“Pop” music can still be emotionally vulnerable and personal. “Emo” can still be catchy and broadly accessible.
In embracing the “emo girl pop” label, Maisie Peters is declaring her belief in these concepts.
With her fantastic and ever-improving discography (her just-released EP “It’s Your Bed Babe, It’s Your Funeral” features some of her best work yet), the promising singer-songwriter is walking the talk. Her catchiest, most marketable songs are still rich with intricate, personal songwriting and honest delivery. Her most intimate and vulnerable songs still feature inviting melodies and engaging hooks.
Her songs provide listeners with the ultimate duality: the ability to excitedly sing and bop along while passionately feeling and connecting. It is why she has been able to cultivate a passionate following and millions of active Spotify listeners from just a few radio spins, playlist looks and “Love Island” features.
Maisie Peters’ brand of “emo girl pop” clearly works for her recordings. Would it also work in a live environment?
It is important to understand the context of the question. Whereas stereotypical pop stars simply have to confirm they can “sing live,” Peters faces a more nuanced challenge. Her goal is to prove she can make “emo girl pop” resonate in concert. In essence, she has to deliver the fun energy of a pop concert with the raw emotion of a singer-songwriter showcase.
Based on her strong debut North American show at Mercury Lounge in New York City, Peters is definitely up for the challenge.
As someone who heard good things about her UK performances and witnessed her talent first-hand at a March record label showcase, I was not surprised by Peters’ success in rocking a live show. I was, however, impressed by how comfortable and commanding she has become. Though she still has room to grow, it would be a crime to merely call her set “promising.” It was unequivocally engaging.
Through her low-key yet confident banter, Peters perfectly translated her “social media charm” into an appealing, real-life presence. She made for a rather likable headliner.
But while the jokes and banter may have been endearing, it was the music through which Peters made her biggest statement. With support from a “band” of two multi-instrumentalists, Peters took the audience through a fairly comprehensive tour of her music (she skipped some songs, including a few from her 2018 EP, but nothing that markedly hurt the experience). At every turn, Peters showcased the power of her brand of “emo girl pop.”
Some songs were exhilarating. Some were quirky. Some were restrained. Some were vulnerable and emotional. All were Maisie Peters.
From start-to-finish, she invited the world to experience her unfiltered happiness, vulnerability and pain. She never even felt like she was performing, let alone attempting to mirror the style of another artist. She was simply being herself — and speaking herself — through music, and the result was an immensely engaging tour debut.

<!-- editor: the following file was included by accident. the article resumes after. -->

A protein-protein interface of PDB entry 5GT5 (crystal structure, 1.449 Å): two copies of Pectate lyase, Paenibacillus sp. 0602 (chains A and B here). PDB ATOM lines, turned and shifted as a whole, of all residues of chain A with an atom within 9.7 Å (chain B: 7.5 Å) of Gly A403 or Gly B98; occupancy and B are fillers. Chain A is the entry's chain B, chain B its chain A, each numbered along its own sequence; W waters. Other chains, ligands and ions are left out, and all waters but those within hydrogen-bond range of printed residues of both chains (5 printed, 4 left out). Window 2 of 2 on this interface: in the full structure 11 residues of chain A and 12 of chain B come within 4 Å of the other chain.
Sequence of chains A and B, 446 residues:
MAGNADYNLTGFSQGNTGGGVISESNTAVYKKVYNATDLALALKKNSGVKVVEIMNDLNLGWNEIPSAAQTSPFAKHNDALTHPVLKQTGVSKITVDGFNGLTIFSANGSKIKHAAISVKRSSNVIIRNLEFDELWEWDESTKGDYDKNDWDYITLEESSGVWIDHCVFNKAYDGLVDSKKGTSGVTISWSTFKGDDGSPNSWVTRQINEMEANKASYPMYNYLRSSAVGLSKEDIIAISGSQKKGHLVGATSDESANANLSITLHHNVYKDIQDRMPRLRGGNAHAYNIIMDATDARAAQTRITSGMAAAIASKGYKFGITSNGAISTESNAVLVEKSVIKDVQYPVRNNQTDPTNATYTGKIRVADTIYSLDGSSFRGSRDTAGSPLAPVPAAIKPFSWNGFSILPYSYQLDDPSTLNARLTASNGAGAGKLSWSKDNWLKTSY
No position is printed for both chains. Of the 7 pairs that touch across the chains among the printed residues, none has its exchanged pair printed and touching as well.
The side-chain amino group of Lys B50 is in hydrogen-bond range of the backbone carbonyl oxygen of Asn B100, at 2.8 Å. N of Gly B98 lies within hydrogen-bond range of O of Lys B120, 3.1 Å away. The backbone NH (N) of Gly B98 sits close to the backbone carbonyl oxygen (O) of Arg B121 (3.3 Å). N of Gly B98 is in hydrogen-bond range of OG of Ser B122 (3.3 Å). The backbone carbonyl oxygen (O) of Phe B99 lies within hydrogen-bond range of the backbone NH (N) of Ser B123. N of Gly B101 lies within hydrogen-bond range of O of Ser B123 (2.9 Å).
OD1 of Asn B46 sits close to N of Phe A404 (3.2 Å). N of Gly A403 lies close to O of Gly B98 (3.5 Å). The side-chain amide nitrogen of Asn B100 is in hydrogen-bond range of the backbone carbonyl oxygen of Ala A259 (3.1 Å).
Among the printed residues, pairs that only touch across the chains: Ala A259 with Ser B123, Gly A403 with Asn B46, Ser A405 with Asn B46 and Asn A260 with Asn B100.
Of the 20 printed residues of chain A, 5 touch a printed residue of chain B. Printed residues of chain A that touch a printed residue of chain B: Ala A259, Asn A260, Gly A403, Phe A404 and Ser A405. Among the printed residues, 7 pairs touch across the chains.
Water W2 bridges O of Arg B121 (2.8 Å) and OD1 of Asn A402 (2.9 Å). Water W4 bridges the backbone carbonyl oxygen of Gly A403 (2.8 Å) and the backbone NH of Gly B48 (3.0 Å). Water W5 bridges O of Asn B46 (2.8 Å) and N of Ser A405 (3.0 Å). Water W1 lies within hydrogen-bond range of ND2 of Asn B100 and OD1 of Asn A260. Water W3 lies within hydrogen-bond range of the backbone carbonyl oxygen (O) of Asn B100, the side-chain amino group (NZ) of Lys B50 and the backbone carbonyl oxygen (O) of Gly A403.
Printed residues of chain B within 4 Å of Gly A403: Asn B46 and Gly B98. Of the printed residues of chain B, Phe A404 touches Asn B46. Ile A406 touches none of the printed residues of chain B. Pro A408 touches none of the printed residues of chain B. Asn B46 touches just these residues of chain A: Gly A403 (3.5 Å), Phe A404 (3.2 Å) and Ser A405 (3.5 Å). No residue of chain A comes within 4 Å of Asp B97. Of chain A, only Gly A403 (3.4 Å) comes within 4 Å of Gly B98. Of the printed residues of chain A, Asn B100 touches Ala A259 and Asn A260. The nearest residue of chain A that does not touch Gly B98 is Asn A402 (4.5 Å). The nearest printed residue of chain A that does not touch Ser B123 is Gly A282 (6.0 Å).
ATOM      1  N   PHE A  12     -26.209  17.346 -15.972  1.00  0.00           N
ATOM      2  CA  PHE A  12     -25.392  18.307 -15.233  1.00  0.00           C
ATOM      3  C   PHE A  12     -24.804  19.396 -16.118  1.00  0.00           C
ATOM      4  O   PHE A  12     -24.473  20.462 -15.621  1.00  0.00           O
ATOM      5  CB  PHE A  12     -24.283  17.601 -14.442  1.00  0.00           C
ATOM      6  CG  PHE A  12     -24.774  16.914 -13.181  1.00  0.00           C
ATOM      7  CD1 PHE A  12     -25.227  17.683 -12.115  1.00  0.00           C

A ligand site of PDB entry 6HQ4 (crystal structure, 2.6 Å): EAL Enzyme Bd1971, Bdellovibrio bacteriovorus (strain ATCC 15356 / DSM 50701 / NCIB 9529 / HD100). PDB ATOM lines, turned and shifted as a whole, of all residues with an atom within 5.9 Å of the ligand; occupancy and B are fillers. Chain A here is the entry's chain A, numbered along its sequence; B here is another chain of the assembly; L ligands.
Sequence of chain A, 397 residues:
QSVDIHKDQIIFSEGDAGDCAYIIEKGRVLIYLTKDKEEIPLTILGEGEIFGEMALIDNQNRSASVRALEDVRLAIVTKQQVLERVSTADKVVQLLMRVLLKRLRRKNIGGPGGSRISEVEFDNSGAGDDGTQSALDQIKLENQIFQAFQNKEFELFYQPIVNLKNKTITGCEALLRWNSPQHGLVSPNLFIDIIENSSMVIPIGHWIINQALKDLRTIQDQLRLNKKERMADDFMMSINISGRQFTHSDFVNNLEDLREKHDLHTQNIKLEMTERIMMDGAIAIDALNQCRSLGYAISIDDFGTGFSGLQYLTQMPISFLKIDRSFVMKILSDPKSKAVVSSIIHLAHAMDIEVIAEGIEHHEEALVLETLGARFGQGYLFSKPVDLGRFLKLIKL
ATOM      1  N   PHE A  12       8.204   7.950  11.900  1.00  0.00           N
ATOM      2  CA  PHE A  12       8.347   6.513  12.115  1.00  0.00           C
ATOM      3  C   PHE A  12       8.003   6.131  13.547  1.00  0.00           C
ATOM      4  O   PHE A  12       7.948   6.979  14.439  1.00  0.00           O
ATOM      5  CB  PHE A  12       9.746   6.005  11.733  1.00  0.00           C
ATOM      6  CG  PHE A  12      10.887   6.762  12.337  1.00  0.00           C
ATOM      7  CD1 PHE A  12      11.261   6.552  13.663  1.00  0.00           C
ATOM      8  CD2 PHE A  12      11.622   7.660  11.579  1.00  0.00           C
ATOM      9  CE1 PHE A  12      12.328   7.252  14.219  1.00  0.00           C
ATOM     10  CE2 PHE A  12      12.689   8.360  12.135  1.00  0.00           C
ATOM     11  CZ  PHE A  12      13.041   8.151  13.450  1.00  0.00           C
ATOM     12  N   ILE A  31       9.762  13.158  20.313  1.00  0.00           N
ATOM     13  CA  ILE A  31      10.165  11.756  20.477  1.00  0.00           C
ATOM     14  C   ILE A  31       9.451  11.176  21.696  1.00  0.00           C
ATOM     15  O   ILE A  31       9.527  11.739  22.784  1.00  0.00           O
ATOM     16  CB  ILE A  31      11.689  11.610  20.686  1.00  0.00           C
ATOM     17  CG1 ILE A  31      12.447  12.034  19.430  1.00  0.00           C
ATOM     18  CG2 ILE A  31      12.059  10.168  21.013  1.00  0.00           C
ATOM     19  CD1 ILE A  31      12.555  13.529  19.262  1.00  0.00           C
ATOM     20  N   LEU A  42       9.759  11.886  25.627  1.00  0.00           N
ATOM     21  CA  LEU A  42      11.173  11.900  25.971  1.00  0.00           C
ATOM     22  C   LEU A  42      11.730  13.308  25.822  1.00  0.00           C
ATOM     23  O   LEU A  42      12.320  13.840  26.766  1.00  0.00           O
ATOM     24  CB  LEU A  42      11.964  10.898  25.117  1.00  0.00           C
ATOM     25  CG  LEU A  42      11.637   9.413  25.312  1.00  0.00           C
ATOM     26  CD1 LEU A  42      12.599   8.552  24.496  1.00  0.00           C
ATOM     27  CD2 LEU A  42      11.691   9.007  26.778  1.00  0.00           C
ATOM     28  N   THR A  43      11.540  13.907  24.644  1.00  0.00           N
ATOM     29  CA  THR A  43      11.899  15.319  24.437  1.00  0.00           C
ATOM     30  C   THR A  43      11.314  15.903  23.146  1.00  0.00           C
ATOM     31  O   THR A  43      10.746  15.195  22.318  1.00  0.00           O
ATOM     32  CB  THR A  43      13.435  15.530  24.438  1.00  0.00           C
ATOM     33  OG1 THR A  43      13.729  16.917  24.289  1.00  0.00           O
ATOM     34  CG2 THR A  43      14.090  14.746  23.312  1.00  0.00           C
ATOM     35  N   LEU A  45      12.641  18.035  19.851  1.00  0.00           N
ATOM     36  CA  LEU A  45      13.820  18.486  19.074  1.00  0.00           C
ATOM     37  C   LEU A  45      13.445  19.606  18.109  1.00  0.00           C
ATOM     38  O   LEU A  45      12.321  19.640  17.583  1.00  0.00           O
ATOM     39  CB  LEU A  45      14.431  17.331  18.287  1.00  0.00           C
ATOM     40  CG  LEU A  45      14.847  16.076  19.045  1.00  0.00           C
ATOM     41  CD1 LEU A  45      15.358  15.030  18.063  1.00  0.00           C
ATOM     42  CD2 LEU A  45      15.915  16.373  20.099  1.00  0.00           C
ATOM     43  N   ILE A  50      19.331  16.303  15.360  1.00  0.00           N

Her individuality and connection brought nearly every song to life in a new and special way. Her stunning rendition of “Best I’ll Ever Sing” made for an utterly captivating few minutes. “Look At Me Now” powerfully connected with the crowd even though it had only been released three days before the performance. Songs like “Worst Of You” and “Place We Were Made” are minor hits in the grand scheme of things, yet they felt like big-time smashes in the venue. New EP tracks “Adore You” and “This Is On You” demonstrated undeniable hit potential.
Peters is unquestionably still best at delivering intimate, singer-songwriter numbers — an unplugged take on an unreleased song (“Back To You”?) may have been the night’s highlight — but she can definitely be fun and lively. Her light dancing and gestures in quirky “April Showers” won points from the audience. And even though it seemed to spur some brief vocal issues, her attempt to call out the “this dress too nice for a jacket” line during “In My Head” was an encouraging, refreshing move. It showed how comfortable Peters is becoming on stage, as well as how enthusiastic she is for putting on a memorable show.
Though the intimate show could scale for a theater 2-3x the size, it is not quite meant for arenas. Peters does, however, absolutely have the charm, presence and discography to create something for a much bigger environment.
She, after all, commits to the most important part of songwriting and performing: emotional honesty. Not simply refreshing, her authentic approach yields meaningful connections with her audience. If they cannot outright relate to her, they can at least understand her. They can see her. They can feel great about rooting for her.
You can’t create that type of connection simply through bright lights, big sound systems and aggressive visuals. You can, however, use those production elements to amplify pure, honest artistry.
Peters surely will someday soon. For now, take the opportunity to see Peters in a more intimate venue — and witness undeniable proof that music can indeed be personal, emotional and fun. The remaining North American dates are as follows:
October 13 – Cambridge, MA
October 14 – Washington, DC
October 16 – Chicago, IL
October 18 – Nashville, TN
October 21 – Los Angeles, CA
October 22 – San Francisco, CA